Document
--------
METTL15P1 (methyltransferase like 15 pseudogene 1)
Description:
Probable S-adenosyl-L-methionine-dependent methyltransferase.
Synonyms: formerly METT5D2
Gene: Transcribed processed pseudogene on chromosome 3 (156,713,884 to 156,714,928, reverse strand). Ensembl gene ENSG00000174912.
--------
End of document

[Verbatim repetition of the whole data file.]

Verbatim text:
METTL15P1 (methyltransferase like 15 pseudogene 1)
Description:
Probable S-adenosyl-L-methionine-dependent methyltransferase.
Synonyms: formerly METT5D2
Gene: Transcribed processed pseudogene on chromosome 3 (156,713,884 to 156,714,928, reverse strand). Ensembl gene ENSG00000174912.